A previous numerical clustering allowed identifying three habitat groups and a subgroup namely: vernal pools (VP) within which deep ponds (L) can be identified as a subgroup, marshlands (M) and disturbed wetlands (D). The PCA ordination diagram (Fig. 2) also distinguished these units. Axis 1 separated the wetlands containing ephemeral temporary ponds’ plant communities (e.g. I. setaceum communities, E. corniculatumB. ranunculoides communities and C. fasciculatus communities) from the others. Deep ponds occurring in the far right side of the ordination diagram are defined by aquatic and bulrush communities such as R. peltatus communities, M. alterniflorum communities, and B. maritimus communities. In the left half part of the ordination diagram (axis 2), separated wetlands were characterised by typical marshland plant communities such as E. multicaulis communities and J. rugosus communities (lower left quadrant) from other wetlands poorly characterised from a vegetational viewpoint (e.g. E. palustrisG. declinata communities and E. fluitansJ. heterophyllus communities). In fact, disturbed wetlands present the lower values in plant-community richness in contrast to vernal pools with the higher community richness (Table 3). In terms of soil features, temporary ponds vary from sandy clay loam to loamy sand soils. The pH values range from moderately (6.3) to strongly (4.4) acidic and N levels ranged between 0.11 and 0.78%. Mean soil values per habitat showed that marshlands were high in fine particles and that disturbed wetlands were high in C and N (Table 3).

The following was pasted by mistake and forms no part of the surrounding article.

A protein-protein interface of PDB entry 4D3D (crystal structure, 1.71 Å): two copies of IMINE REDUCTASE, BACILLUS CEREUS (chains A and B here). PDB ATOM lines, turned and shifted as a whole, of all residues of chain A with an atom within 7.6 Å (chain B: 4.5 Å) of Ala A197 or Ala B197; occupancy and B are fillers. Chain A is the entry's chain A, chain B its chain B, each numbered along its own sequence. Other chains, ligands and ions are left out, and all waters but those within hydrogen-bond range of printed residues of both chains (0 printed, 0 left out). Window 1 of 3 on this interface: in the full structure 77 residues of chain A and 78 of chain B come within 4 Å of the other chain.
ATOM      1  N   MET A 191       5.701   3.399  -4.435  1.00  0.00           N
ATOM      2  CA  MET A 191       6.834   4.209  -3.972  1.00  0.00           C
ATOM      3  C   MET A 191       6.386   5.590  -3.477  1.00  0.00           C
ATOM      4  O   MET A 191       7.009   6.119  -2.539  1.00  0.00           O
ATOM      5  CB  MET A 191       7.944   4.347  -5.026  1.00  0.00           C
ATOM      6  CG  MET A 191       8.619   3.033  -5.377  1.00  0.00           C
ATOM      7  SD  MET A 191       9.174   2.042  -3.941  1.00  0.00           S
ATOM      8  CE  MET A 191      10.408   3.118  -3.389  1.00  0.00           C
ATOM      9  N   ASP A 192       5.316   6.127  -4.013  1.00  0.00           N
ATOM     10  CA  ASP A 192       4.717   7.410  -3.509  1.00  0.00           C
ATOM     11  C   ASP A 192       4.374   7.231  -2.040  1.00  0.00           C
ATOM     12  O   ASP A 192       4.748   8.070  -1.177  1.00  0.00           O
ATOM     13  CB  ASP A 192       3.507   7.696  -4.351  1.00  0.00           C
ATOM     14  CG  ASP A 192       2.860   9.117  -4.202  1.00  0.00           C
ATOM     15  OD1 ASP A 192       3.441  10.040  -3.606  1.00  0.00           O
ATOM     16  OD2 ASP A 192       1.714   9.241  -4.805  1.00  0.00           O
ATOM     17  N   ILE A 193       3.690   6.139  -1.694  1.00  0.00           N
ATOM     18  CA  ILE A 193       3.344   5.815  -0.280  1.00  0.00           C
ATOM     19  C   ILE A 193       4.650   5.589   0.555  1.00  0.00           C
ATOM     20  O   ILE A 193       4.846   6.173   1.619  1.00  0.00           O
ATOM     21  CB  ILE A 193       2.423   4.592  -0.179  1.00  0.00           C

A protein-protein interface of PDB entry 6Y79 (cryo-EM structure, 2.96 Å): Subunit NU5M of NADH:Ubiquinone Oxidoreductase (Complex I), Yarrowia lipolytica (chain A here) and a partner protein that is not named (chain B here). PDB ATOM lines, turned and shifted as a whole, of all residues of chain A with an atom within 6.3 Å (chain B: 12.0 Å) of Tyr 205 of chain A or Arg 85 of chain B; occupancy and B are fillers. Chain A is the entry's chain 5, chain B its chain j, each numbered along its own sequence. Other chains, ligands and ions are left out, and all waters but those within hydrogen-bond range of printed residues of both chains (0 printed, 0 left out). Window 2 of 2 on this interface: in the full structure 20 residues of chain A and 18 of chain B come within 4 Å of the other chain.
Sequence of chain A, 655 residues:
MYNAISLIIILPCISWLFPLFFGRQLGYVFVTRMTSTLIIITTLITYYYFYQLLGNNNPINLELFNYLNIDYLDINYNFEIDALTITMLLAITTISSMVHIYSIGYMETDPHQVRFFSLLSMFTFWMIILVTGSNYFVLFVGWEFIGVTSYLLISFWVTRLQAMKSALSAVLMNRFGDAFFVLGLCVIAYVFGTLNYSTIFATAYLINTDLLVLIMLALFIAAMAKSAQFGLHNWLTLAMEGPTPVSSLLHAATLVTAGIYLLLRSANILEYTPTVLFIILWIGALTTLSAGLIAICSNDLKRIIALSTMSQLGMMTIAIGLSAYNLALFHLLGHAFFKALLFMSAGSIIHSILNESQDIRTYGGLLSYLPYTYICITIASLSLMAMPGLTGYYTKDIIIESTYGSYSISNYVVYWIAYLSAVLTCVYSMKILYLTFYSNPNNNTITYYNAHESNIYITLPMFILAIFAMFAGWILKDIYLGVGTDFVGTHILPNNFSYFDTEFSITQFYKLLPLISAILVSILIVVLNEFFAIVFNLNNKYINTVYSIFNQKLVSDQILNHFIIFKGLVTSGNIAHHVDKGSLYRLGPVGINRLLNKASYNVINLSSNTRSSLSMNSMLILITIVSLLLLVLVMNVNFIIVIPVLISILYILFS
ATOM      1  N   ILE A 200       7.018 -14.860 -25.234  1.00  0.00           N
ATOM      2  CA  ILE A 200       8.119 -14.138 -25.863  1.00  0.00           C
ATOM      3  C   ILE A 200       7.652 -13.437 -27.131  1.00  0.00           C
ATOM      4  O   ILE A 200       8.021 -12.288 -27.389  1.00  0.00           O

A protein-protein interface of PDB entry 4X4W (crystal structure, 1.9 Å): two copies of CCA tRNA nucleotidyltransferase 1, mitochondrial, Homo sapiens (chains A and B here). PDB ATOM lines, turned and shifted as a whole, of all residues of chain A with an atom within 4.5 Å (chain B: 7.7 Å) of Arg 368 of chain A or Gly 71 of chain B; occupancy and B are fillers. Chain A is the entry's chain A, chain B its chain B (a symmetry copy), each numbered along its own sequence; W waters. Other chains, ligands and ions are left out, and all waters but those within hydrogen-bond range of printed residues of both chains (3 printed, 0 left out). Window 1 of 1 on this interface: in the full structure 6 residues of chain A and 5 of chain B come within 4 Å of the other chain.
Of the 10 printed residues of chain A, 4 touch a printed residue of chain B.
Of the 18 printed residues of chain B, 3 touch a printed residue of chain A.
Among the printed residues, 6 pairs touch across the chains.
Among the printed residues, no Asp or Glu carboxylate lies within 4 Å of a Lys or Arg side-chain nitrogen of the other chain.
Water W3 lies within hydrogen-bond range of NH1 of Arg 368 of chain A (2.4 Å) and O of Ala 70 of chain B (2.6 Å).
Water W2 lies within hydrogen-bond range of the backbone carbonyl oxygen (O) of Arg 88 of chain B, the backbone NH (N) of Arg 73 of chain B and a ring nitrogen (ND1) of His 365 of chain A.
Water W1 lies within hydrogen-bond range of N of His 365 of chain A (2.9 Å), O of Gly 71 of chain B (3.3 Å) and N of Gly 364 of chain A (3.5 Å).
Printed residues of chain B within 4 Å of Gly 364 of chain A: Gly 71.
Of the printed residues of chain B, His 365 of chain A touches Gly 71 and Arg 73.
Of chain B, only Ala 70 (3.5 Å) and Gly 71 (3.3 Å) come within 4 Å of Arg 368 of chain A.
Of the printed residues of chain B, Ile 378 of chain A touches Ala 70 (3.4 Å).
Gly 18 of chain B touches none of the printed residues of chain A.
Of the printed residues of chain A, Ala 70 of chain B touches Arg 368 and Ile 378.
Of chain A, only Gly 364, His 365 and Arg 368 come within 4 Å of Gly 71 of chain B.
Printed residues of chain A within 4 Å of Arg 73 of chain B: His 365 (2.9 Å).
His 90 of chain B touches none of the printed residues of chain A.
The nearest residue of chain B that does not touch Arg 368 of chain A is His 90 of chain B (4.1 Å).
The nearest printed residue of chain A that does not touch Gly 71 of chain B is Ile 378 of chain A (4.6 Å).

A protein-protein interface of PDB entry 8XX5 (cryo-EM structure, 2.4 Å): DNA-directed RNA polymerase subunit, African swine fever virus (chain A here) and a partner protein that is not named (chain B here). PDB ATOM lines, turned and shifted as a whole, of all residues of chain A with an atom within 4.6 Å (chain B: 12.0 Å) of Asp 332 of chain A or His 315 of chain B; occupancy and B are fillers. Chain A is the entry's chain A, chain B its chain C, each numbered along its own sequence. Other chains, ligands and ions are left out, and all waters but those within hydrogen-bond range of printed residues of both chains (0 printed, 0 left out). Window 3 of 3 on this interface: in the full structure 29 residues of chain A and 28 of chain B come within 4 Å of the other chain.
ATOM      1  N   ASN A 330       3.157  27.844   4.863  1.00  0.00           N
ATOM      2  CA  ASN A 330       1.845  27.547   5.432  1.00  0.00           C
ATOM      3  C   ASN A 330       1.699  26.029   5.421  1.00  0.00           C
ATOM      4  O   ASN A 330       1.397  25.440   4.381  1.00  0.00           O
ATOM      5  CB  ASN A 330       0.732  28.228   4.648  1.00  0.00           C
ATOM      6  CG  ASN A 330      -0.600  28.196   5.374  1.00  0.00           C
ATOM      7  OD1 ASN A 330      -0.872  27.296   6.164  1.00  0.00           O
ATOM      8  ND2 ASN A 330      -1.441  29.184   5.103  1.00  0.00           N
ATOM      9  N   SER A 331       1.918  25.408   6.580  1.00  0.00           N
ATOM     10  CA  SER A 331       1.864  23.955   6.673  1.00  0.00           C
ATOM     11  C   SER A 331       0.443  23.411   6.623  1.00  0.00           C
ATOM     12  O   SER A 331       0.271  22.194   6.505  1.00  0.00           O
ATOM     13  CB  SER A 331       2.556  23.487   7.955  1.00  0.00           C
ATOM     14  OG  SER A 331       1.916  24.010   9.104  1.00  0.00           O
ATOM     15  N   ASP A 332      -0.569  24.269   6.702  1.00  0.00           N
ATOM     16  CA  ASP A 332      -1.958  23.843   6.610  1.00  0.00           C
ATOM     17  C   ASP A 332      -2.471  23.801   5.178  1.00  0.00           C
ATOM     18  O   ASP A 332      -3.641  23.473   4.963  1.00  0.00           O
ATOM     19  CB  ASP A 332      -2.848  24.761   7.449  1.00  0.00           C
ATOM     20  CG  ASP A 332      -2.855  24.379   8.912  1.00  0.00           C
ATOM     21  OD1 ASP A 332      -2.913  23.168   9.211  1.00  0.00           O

Fig. 2

Principal component analysis plot of habitats in relation to plant communities. VP vernal pool, M marshlands, L deep ponds, D disturbed wetlands. The first principal component explains 46.2% of total variance and the first two components combined explain 62.2% of total variance (n = 29)

Table 3

Summary of habitats variables

 

Species

Communities

Soil particle size (%)

pH

Conductivity

Organic carbon

Nitrogen

n

n

Sand

Clay

VP

129

13

61.6 (4.62)

20.9 (2.62)

5.3 (0.06)

156.8 (35.43)

1.966 (0.299)

0.295 (0.030)

M

109

8

83.9 (1.99)

8.8 (1.18)

5.4 (0.06)

160.1 (25.61)

1.757 (0.222)

0.358 (0.017)

L

102

11

64.1 (7.65)

20 (4.77)

5.6 (0.08)

199.2 (54.67)

2.269 (0.406)

0.265 (0.029)

D

63

6

66 (6.33)

21.5 (4.04)

5.1 (0.14)

357.9 (77.37)

2.808 (0.4)

0.537 (0.053)

VP vernal pool (n = 34), M marshlands (n = 39), L deep ponds (n = 8), D disturbed wetlands (n = 11)

Plant species and community diversity, mean values and ranges of physical and chemical variables. The standard error of the mean (SE) is given in brackets

Relation between habitat type and environmental variables